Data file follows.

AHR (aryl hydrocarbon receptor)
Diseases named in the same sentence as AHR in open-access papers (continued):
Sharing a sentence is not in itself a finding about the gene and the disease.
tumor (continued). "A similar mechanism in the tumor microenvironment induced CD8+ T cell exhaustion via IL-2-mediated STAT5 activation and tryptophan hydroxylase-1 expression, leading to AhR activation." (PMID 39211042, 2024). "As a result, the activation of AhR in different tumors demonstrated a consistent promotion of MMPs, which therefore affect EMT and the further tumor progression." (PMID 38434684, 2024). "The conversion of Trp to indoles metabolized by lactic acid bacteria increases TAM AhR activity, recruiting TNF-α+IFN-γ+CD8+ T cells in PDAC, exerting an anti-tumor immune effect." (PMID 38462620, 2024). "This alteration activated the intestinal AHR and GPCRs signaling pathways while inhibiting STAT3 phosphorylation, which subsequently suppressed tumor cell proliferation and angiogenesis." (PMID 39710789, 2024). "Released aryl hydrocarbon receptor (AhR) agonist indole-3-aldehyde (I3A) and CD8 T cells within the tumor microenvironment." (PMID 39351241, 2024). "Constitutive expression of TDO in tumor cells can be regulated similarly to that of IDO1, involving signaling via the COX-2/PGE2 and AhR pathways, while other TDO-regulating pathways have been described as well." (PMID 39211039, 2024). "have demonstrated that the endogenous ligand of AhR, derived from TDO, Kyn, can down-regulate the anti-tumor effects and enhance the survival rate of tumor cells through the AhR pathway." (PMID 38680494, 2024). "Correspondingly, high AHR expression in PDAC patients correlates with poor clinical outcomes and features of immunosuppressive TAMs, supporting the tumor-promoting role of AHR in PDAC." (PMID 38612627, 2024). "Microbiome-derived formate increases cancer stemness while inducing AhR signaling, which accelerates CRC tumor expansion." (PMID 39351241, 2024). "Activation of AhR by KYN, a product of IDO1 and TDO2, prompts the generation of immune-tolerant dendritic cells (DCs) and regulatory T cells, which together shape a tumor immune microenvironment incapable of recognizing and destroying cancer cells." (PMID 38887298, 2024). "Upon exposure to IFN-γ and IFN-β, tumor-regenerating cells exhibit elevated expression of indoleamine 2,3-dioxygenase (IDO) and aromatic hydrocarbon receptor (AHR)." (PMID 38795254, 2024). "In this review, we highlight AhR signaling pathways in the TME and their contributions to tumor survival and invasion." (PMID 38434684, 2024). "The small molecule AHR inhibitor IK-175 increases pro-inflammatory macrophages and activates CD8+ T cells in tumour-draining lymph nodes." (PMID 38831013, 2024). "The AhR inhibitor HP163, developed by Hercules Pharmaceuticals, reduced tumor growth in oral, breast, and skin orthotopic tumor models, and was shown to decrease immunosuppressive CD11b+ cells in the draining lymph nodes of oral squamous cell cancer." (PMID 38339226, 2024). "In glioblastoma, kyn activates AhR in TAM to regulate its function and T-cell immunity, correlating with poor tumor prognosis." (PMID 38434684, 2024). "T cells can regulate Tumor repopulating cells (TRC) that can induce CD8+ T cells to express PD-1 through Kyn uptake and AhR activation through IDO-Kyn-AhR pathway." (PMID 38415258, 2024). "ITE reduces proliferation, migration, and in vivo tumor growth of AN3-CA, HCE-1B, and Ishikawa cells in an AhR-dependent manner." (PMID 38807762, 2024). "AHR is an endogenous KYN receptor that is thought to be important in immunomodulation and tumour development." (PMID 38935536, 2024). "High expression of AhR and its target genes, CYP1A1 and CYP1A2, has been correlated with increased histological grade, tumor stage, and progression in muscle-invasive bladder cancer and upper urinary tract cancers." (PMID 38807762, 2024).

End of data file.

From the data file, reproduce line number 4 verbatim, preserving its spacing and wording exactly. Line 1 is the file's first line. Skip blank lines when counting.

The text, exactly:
tumor (continued). "A similar mechanism in the tumor microenvironment induced CD8+ T cell exhaustion via IL-2-mediated STAT5 activation and tryptophan hydroxylase-1 expression, leading to AhR activation." (PMID 39211042, 2024). "As a result, the activation of AhR in different tumors demonstrated a consistent promotion of MMPs, which therefore affect EMT and the further tumor progression." (PMID 38434684, 2024). "The conversion of Trp to indoles metabolized by lactic acid bacteria increases TAM AhR activity, recruiting TNF-α+IFN-γ+CD8+ T cells in PDAC, exerting an anti-tumor immune effect." (PMID 38462620, 2024). "This alteration activated the intestinal AHR and GPCRs signaling pathways while inhibiting STAT3 phosphorylation, which subsequently suppressed tumor cell proliferation and angiogenesis." (PMID 39710789, 2024). "Released aryl hydrocarbon receptor (AhR) agonist indole-3-aldehyde (I3A) and CD8 T cells within the tumor microenvironment." (PMID 39351241, 2024). "Constitutive expression of TDO in tumor cells can be regulated similarly to that of IDO1, involving signaling via the COX-2/PGE2 and AhR pathways, while other TDO-regulating pathways have been described as well." (PMID 39211039, 2024). "have demonstrated that the endogenous ligand of AhR, derived from TDO, Kyn, can down-regulate the anti-tumor effects and enhance the survival rate of tumor cells through the AhR pathway." (PMID 38680494, 2024). "Correspondingly, high AHR expression in PDAC patients correlates with poor clinical outcomes and features of immunosuppressive TAMs, supporting the tumor-promoting role of AHR in PDAC." (PMID 38612627, 2024). "Microbiome-derived formate increases cancer stemness while inducing AhR signaling, which accelerates CRC tumor expansion." (PMID 39351241, 2024). "Activation of AhR by KYN, a product of IDO1 and TDO2, prompts the generation of immune-tolerant dendritic cells (DCs) and regulatory T cells, which together shape a tumor immune microenvironment incapable of recognizing and destroying cancer cells." (PMID 38887298, 2024). "Upon exposure to IFN-γ and IFN-β, tumor-regenerating cells exhibit elevated expression of indoleamine 2,3-dioxygenase (IDO) and aromatic hydrocarbon receptor (AHR)." (PMID 38795254, 2024). "In this review, we highlight AhR signaling pathways in the TME and their contributions to tumor survival and invasion." (PMID 38434684, 2024). "The small molecule AHR inhibitor IK-175 increases pro-inflammatory macrophages and activates CD8+ T cells in tumour-draining lymph nodes." (PMID 38831013, 2024). "The AhR inhibitor HP163, developed by Hercules Pharmaceuticals, reduced tumor growth in oral, breast, and skin orthotopic tumor models, and was shown to decrease immunosuppressive CD11b+ cells in the draining lymph nodes of oral squamous cell cancer." (PMID 38339226, 2024). "In glioblastoma, kyn activates AhR in TAM to regulate its function and T-cell immunity, correlating with poor tumor prognosis." (PMID 38434684, 2024). "T cells can regulate Tumor repopulating cells (TRC) that can induce CD8+ T cells to express PD-1 through Kyn uptake and AhR activation through IDO-Kyn-AhR pathway." (PMID 38415258, 2024). "ITE reduces proliferation, migration, and in vivo tumor growth of AN3-CA, HCE-1B, and Ishikawa cells in an AhR-dependent manner." (PMID 38807762, 2024). "AHR is an endogenous KYN receptor that is thought to be important in immunomodulation and tumour development." (PMID 38935536, 2024). "High expression of AhR and its target genes, CYP1A1 and CYP1A2, has been correlated with increased histological grade, tumor stage, and progression in muscle-invasive bladder cancer and upper urinary tract cancers." (PMID 38807762, 2024).